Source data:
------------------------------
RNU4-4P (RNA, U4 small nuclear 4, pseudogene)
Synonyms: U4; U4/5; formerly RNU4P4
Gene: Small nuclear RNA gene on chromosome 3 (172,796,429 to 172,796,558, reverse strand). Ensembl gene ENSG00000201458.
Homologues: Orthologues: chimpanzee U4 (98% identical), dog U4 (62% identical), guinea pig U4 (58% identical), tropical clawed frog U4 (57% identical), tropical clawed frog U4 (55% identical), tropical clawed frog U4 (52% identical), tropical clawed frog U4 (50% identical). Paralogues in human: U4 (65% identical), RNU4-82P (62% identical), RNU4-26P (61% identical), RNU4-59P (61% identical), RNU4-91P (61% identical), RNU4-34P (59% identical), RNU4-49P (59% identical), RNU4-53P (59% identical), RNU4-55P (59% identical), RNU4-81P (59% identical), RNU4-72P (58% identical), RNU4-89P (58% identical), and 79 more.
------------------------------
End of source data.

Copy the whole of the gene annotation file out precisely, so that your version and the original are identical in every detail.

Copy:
RNU4-4P (RNA, U4 small nuclear 4, pseudogene)
Synonyms: U4; U4/5; formerly RNU4P4
Gene: Small nuclear RNA gene on chromosome 3 (172,796,429 to 172,796,558, reverse strand). Ensembl gene ENSG00000201458.
Homologues: Orthologues: chimpanzee U4 (98% identical), dog U4 (62% identical), guinea pig U4 (58% identical), tropical clawed frog U4 (57% identical), tropical clawed frog U4 (55% identical), tropical clawed frog U4 (52% identical), tropical clawed frog U4 (50% identical). Paralogues in human: U4 (65% identical), RNU4-82P (62% identical), RNU4-26P (61% identical), RNU4-59P (61% identical), RNU4-91P (61% identical), RNU4-34P (59% identical), RNU4-49P (59% identical), RNU4-53P (59% identical), RNU4-55P (59% identical), RNU4-81P (59% identical), RNU4-72P (58% identical), RNU4-89P (58% identical), and 79 more.